The head stirrup illustrated in FIG. 1 includes an upper, connecting part 1 which is intended to lie on the crown of the head and which connects the two sprung attachment arms 2, one to the other. Each end of respective arms 2 distal from the connecting, crown part 1 merges with a bifurcate holder 3, the legs of which are hingedly and displaceably attached to an associated protective ear muff 4. The whole of the head stirrup is preferably made as a one piece structure from a springy plastics material having good spring restoring properties, for instance glass-fibre reinforced nylon or an acetal plastic material.
In the case of the illustrated embodiment, each attachment arm 2 is configured to provide four elongated sprung legs 5, each of which forms an angle with the leg immediately adjacent thereto. The legs are separated mutually by slots 6 and are V-angled in pairs relative to one another, see FIG. 2.
In the starting position shown in FIG. 2, respective legs 5 form a relatively large angle with a horizontal plane through the arm, which means that the sprung legs will be relatively rigid in this position. Consequently, even if the wearer's head is relatively small and requires only slight outward bending of the arms, there is obtained a relatively large abutment force sufficient to press the ear muffs against the head of the wearer such as to achieve fully satisfactory noise attenuation or damping.
When the stirrup is to be fitted to a larger head size, the arms 2 must be bent outwards to a greater extent than in the case of small head sizes, as indicated by the arrow A in FIG. 3. As will be seen from FIG. 4, increased outward bending of the arm will result in a marked decrease in the angle formed by the legs 5 with said horizontal plane through respective arms 2 and when the arms are bent outwards to a very considerable extent, said angle will be parallel with said horizontal plane. This rotation causes the rigidity of the legs to decrease as the arms are bent outwards, thus counter-acting the increase in spring force which results from said outward bending of the arms. The abutment pressure of the ear muffs 4 against the head is thus relatively independent of the size of the wearer's head. In respect of head sizes which vary from 130 to 170 mm, measured between the orifices of the auditory canals, the abutment pressure can be maintained within the range of 9-11N, which will afford good sound attenuation combined with good comfort. This interval of 2N shall be compared with conventional head stirrups, with which the variation in abutment pressure can be as high as 6-8N.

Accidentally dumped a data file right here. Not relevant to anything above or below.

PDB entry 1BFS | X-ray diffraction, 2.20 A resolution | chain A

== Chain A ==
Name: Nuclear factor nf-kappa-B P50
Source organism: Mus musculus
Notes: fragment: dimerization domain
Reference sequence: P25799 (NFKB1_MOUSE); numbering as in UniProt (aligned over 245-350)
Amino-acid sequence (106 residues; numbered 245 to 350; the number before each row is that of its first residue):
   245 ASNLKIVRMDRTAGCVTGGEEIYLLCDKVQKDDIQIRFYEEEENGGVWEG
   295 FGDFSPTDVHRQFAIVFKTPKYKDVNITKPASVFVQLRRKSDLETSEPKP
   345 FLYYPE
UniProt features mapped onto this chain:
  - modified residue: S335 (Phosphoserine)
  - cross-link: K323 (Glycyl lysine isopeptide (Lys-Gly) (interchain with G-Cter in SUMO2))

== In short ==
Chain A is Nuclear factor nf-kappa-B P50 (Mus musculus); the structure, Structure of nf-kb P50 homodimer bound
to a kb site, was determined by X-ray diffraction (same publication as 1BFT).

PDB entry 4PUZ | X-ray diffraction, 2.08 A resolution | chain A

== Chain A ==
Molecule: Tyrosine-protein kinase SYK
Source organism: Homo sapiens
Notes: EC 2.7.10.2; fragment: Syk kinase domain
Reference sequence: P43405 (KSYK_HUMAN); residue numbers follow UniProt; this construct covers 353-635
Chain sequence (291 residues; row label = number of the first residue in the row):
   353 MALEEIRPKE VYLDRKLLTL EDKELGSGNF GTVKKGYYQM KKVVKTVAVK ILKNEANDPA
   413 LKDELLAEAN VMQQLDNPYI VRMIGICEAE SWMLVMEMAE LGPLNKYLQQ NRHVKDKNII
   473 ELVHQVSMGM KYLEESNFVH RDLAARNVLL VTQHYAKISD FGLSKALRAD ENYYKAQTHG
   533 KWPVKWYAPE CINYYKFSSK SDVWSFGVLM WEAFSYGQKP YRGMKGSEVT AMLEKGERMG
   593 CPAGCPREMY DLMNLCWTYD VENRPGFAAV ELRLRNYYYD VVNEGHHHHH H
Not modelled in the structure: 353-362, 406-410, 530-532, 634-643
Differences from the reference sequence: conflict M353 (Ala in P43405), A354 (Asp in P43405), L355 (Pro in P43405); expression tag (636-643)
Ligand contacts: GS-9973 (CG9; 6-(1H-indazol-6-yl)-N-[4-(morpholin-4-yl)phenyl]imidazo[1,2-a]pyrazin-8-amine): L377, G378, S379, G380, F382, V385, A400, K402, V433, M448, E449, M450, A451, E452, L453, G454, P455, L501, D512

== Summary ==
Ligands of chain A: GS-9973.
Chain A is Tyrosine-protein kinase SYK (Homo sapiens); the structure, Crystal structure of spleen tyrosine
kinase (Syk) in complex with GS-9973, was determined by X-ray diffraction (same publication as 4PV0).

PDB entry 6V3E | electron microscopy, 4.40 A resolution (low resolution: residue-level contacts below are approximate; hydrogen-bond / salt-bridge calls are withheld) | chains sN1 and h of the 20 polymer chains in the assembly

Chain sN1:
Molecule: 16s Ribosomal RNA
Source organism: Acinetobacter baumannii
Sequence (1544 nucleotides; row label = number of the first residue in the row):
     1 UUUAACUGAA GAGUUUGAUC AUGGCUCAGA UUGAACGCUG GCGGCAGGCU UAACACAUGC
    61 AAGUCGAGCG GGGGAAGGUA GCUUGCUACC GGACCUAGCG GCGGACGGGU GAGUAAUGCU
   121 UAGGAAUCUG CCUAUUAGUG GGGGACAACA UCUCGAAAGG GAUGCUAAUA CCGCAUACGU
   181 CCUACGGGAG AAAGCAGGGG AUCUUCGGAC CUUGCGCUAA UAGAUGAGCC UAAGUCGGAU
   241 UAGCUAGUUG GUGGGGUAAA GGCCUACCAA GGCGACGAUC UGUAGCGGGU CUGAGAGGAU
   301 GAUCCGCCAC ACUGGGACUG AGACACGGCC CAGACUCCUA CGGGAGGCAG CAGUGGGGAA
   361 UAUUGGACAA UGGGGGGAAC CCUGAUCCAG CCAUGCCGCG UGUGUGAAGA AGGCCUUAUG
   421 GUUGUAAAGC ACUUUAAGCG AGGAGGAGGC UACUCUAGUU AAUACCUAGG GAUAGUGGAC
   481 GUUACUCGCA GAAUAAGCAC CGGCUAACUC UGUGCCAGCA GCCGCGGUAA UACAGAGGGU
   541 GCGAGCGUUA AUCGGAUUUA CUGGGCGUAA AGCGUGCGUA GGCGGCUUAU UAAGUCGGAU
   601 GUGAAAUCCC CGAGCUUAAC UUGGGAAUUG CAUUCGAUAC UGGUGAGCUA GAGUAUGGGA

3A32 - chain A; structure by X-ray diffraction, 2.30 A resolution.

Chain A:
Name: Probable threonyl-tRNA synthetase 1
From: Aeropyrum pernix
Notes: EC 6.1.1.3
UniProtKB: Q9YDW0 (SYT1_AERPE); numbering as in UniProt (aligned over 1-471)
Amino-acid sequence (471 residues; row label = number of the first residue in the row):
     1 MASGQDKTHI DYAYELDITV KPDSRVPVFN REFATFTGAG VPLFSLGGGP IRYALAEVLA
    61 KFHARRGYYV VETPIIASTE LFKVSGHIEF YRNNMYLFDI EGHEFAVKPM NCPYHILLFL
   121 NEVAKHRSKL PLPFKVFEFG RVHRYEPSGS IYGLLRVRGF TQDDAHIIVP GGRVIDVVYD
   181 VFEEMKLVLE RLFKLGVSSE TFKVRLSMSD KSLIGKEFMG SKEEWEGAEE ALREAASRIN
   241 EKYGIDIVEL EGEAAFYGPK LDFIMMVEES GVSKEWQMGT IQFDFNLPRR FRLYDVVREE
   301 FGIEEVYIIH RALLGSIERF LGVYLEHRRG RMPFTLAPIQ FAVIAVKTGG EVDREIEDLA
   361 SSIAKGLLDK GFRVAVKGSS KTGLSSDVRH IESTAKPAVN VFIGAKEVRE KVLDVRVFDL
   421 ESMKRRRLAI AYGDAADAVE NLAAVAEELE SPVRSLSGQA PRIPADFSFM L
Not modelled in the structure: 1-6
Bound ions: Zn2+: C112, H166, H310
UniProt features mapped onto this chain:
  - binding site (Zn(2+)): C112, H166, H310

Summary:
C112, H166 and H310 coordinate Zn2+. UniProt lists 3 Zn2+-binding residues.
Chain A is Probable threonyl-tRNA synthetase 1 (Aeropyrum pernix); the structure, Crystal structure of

The number of sprung legs, and therewith the number of slots, may be varied as desired. However, there will preferably be at least two legs or a multiple of two, such as to obtain pairwise opposing legs which will cause the ear muffs 4 to move linearly away from one another when the arms 2 are moved outwards. As an alternative to slots 6, the outer marginal edges of the legs 5 may be mutually joined by weakened material portions which will function as hinges. Angled legs can also be combined with planar legs.
In the case of the illustrated embodiment, the rigidity of the sprung arms 2 can be adjusted with the aid of slides 7, which are provided with bars 8 which enter the slots 6 so as to enable the slides to be displaced along said slots, see FIG. 2. The centre part of each slide 7 is configured to correspond to the angle between the centrally located legs 5 and consequently said slides 7 will prevent this angle from changing when the arms 2 are bent outwardly. The rigidity of the legs 5 can thus be adjusted, by sliding the slides 7 along said legs.
As shown in FIG. 5, at least the centre slot 6 will preferably have a narrowing width, such that when a slide 7 is displaced along the slot in the direction of the slot taper, the bar 8 extending into the slot will urge the adjacent legs progressively further apart and therewith further increase the spring force. In this regard, the slot may be provided with setting notches 9 which will allow the slide to be moved between distinct positions. As shown in FIG. 5, the slot may also be provided with stop means 10, since there is often no reason to displace the slide 7 further than essentially midway along the slot.
The ability to adjust the pressure at which the protective ears muffs abut the wearer's head, in the aforedescribed simple manner, affords significant advantages, since it enables the abutment pressure to be adapted as desired to the level of noise prevailing in the noise intense environment occupied by the wearer. As before mentioned, plastic head stirrups tend to fatigue during a working shift, in which case the abutment pressure can be adjusted with the aid of the slides 7.
The invention has been described in the aforegoing with reference to a head stirrup which is made in one piece. It will be understood, however, that the stirrup may be assembled from separate parts and that the arms may be made separately. The arms can then be joined to the connecting piece 1 in some suitable manner and may alternatively be connected to and carried by a protective helmet.
The illustrative embodiments may also be modified in various ways within the concept of the invention. For instance, the slide 7 may be exchanged for some other form of element capable of controlling flattening of the sprung legs as the attachment arms 2 are bent or flexed outwardly.